Rapha Roadmap, chapter 6: How to make it easier to watch cycling on TV

Pro cycling needs to do more than just develop and produce more compelling television broadcast coverage. It also needs to explore and embrace new approaches and technologies.

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Outside of its traditional markets, cycling is almost impossible to find on terrestrial or subscription television, and a lack of reliable, affordable, and legal streaming services disconnects the sport from its existing and potential markets. Fractured broadcast rights make it almost impossible to view an entire season of racing in one subscription, and the cost across several subscription packages can reach $600 or more. But what if we could sign up for a coordinated, season-long package of major race events for, say, $100 a year, or $200 a year? It shouldn’t be that hard — other sports do it all the time.

The content cycling delivers should be as diverse as its audience, and more authentic and trustworthy. Women’s racing is the fastest growing viewership segment in the sport, but only when it is available to cycling’s fans. More investment into cleaning up the sport’s reputation and association with doping and cheating could help rehabilitate the sport’s overall image. In this chapter of the Rapha Roadmap report, we discuss a wide range of ideas that could help make the production and distribution of cycling content more user-friendly, make the sport more inclusive and emotionally accessible to more fans, and in the process, help grow the sport’s visibility. Please send us your thoughts at roadmapreport@velonews.com.

Professional cycling needs to do more than just develop and produce more compelling television broadcast coverage. It also needs to explore and embrace new approaches and technologies for promoting and distributing that improved content, and combine those approaches with new attitudes to the types of content that are produced.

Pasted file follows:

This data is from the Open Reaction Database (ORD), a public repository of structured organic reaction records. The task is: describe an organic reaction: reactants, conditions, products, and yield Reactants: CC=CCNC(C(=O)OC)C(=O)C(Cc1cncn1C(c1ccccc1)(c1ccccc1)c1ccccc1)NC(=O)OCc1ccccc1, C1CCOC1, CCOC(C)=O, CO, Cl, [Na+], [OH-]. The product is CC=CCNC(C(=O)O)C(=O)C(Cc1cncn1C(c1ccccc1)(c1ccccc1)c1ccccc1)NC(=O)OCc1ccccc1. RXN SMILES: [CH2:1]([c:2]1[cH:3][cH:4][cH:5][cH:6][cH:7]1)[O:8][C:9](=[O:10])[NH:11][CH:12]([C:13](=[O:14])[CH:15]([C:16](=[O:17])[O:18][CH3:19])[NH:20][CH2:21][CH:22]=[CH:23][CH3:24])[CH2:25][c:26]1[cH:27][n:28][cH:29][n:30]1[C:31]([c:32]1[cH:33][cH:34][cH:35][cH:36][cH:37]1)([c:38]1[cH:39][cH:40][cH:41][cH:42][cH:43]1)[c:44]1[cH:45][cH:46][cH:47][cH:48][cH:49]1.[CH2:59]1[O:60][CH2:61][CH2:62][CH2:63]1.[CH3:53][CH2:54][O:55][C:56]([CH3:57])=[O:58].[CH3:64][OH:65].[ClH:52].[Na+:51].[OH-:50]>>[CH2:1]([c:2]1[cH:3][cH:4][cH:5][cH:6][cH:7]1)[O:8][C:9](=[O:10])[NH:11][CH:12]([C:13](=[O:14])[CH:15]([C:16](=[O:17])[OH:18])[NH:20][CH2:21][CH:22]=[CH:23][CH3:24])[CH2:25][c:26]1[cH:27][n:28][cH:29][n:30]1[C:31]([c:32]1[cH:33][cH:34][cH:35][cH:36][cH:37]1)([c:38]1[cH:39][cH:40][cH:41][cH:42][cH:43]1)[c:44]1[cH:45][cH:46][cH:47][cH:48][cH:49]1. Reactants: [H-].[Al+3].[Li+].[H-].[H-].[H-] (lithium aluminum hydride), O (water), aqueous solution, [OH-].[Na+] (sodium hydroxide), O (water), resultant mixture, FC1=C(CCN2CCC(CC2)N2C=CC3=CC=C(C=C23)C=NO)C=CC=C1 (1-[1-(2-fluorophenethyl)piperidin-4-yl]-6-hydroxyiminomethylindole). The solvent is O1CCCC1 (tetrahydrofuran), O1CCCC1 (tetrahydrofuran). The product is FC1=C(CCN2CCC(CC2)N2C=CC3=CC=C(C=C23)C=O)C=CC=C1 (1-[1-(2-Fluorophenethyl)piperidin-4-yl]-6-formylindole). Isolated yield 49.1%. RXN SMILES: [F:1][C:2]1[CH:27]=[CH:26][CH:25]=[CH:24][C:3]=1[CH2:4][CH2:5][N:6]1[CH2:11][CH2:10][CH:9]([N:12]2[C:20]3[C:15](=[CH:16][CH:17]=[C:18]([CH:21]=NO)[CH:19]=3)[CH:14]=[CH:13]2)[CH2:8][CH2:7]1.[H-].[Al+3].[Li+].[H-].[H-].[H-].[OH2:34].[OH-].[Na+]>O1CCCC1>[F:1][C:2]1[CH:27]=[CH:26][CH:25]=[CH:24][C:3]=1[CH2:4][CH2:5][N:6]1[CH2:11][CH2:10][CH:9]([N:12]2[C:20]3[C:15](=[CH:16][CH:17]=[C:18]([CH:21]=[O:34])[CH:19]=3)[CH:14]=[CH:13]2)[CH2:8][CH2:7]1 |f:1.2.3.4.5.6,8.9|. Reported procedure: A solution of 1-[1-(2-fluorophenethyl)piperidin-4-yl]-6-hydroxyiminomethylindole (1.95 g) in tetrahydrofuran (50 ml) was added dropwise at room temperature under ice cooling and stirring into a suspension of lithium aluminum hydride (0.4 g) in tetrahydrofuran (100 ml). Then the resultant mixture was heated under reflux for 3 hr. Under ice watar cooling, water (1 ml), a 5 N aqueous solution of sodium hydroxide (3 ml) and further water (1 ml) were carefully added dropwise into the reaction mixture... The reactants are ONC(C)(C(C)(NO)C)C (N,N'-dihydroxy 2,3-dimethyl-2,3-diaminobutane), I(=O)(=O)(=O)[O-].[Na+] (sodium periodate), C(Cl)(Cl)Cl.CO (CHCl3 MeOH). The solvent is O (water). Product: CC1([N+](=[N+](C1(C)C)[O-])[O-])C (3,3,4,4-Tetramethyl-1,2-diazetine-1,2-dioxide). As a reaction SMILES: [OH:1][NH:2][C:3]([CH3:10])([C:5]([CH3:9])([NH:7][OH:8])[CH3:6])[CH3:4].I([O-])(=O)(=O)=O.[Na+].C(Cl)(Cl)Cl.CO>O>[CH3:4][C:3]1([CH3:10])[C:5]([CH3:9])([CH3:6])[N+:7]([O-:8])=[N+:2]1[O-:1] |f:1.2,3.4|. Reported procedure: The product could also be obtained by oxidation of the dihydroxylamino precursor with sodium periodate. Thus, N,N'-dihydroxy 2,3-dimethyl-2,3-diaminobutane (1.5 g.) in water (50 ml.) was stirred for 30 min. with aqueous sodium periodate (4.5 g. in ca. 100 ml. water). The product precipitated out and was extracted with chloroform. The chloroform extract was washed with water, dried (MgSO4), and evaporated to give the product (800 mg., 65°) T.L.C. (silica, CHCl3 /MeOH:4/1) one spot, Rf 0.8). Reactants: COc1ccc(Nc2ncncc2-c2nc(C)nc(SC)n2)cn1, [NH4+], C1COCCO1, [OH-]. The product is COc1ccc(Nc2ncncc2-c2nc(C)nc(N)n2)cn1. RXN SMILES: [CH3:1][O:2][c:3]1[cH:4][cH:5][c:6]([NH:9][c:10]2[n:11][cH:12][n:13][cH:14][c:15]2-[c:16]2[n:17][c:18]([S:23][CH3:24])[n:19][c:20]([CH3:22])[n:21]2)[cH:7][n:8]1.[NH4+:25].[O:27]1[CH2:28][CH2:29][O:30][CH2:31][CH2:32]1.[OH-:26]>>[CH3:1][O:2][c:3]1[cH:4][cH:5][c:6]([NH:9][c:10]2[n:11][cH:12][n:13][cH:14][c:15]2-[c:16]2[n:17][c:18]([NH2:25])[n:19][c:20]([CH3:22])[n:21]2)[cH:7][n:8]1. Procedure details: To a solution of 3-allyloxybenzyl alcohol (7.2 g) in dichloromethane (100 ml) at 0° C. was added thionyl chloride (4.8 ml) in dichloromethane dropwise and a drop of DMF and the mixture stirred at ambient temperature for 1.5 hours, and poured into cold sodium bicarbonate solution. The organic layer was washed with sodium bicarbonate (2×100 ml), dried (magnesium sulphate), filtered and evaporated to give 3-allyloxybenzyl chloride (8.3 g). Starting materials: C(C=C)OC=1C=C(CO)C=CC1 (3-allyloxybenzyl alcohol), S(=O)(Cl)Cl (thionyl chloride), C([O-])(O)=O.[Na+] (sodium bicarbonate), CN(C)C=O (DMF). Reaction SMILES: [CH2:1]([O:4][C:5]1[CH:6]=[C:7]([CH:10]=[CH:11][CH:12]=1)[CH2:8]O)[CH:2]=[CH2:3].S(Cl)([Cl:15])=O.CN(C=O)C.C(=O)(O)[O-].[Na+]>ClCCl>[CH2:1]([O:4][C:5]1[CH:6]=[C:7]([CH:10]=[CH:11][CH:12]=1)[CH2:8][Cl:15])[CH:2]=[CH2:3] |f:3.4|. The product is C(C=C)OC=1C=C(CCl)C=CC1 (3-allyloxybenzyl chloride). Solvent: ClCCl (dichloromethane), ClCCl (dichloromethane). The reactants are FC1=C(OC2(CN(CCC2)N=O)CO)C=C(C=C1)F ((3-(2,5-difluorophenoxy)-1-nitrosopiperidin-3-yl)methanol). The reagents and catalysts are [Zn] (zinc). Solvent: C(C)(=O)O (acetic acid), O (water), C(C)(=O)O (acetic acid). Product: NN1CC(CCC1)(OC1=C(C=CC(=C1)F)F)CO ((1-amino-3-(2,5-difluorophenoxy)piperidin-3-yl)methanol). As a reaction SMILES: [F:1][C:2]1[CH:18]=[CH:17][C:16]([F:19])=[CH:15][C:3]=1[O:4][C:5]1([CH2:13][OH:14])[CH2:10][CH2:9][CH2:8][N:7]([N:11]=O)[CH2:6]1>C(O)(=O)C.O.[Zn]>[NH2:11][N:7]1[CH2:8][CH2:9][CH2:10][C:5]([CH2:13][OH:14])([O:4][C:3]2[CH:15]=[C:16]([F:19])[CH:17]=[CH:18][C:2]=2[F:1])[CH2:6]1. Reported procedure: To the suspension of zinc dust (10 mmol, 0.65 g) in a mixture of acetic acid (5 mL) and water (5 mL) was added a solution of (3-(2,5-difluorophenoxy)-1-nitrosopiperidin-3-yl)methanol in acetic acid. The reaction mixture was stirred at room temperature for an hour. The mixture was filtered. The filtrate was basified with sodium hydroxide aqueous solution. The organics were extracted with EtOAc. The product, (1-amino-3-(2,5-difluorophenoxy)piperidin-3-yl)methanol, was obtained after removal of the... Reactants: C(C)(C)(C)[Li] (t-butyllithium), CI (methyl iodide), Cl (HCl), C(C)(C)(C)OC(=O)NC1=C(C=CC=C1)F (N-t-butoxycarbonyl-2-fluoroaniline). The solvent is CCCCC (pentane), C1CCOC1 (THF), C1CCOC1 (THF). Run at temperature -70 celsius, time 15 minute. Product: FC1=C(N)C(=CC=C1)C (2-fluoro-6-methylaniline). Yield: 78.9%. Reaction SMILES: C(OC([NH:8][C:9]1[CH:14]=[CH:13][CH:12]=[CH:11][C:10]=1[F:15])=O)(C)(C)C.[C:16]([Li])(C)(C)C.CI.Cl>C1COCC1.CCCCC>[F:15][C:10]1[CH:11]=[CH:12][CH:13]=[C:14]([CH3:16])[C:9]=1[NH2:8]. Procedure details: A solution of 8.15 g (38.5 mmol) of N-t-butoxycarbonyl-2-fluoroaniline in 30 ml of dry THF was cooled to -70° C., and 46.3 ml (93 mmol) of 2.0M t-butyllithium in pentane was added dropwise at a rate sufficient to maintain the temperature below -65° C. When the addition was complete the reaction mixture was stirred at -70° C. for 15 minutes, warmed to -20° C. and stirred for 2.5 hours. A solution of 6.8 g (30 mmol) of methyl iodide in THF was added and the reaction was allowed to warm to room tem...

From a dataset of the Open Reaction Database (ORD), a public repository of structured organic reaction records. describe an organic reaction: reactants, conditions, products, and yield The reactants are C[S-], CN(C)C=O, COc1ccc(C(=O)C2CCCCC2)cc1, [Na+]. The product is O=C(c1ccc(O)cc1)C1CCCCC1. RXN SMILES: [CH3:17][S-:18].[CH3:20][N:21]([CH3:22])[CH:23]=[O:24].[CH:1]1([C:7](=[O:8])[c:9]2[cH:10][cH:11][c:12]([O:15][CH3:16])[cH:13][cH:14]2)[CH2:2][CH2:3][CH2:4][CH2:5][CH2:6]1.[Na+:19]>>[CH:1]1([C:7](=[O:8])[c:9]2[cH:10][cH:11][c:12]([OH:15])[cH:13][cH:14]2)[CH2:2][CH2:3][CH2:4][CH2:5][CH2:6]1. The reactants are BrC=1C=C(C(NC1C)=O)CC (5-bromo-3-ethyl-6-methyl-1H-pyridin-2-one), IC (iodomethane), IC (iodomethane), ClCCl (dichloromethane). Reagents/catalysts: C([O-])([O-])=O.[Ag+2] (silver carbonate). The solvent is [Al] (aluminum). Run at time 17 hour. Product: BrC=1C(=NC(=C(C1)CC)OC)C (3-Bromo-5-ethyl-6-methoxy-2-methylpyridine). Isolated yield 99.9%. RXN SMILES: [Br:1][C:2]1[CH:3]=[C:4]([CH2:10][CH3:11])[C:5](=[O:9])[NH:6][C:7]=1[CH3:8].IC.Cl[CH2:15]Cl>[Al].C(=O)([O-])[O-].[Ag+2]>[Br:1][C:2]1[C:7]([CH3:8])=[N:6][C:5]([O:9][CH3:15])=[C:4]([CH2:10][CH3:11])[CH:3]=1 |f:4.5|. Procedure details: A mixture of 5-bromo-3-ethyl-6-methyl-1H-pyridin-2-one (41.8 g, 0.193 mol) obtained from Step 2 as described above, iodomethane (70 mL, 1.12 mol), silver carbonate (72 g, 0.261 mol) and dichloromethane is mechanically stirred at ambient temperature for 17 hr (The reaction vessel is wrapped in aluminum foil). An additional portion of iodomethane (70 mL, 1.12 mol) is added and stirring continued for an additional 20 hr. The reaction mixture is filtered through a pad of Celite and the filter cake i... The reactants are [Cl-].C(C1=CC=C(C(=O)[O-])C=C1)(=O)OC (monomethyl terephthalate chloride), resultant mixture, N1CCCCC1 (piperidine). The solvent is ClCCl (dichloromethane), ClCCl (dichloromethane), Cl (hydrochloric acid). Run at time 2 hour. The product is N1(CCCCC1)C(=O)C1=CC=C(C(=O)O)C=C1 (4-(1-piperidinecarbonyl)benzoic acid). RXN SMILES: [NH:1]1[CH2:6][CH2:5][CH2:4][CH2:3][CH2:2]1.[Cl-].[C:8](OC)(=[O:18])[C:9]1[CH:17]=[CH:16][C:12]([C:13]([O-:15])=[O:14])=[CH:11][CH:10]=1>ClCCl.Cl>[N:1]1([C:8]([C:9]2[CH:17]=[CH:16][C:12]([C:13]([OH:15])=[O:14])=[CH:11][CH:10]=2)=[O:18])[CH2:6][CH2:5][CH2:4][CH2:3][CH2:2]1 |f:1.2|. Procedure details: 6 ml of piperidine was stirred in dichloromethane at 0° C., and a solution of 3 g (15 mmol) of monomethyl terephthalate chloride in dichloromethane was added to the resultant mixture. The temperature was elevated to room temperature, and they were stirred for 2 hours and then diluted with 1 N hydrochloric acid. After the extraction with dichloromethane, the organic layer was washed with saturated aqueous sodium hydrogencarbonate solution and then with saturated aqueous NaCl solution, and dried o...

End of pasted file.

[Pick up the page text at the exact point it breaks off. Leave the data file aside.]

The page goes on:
Most of the WorldTour races are televised in some manner. Monuments and grand tours are often televised around the world, depending on the licensing rights which various national networks can acquire. For example, the Tour de France is broadcast in almost every region of the world. On the other hand, Milano-Sanremo and other similar one-day races aren’t universally available, but can be seen on most European cable and satellite broadcasts. Newer races, like the Tour of Poland and other emerging WorldTour events, are often only broadcast live in their own country, available as condensed productions for the web, and often only via the race organizer’s own website. Meanwhile, entertainment delivery outside cycling is rapidly shifting from bundled subscription packages and traditional television broadcasting to on-demand, internet streaming of single showings and multi-use season pass models that are available across continents and with regional presentations. These new technological opportunities have been exploited to great success by other sports, creating a sophisticated consumer who expects similar variety in other sports distribution. Professional cycling’s stakeholders must listen and learn — and move the sport in similar directions, decreasing reliance on traditional TV rights licensing, and maximizing the opportunities to connect directly with new audiences.

In relation to other professional sports and sports entertainment, cycling has been slow to update its visual product or how it is offered to fans. Cycling needs to move toward the emerging over-the-top (OTT) broadcast model in order to continue connecting with new fans and build a stronger economy. In broadcast, OTT content is audio, video or other media delivered on the internet without the need to subscribe to a traditional cable, terrestrial or satellite TV service. Service delivery partnerships are the key to hitting the market faster, as no race organizer has the roughly $1 billion on hand to build or buy a robust, live-sports capable OTT platform. The new Olympic Channel, quietly launched online by the IOC with technology partnerships at the end of the Rio Games, may be the prototype of this future state. The IOC could increase the webstream license premiums for its broadcast partners, which would increase its overall revenues, or just stream its Games and take the revenues directly.

UFC and the fight for over-the-top

Major sports entertainment brands like the Ultimate Fighting Championship (UFC) still cooperate with cable and satellite television providers to deliver content like pay-per-view (PPV) events, but increased subscriptions to its “Fight Pass” OTT streaming service for specialty programs like exclusive events, content, and replays has multiplied the brand’s profitability.

The UFC has innovated in broadcasting and business strategy to expand revenues. The cable and satellite content has a low entry cost for consumers, allowing people to tune in to watch shows like “The Ultimate Fighter” as part of their normal subscription package, but once the consumer is drawn into the narrative, there is a higher likelihood they will purchase future value-added programming like PPV events and championship matches. The UFC has built its revenues to $4 billion since adopting this format.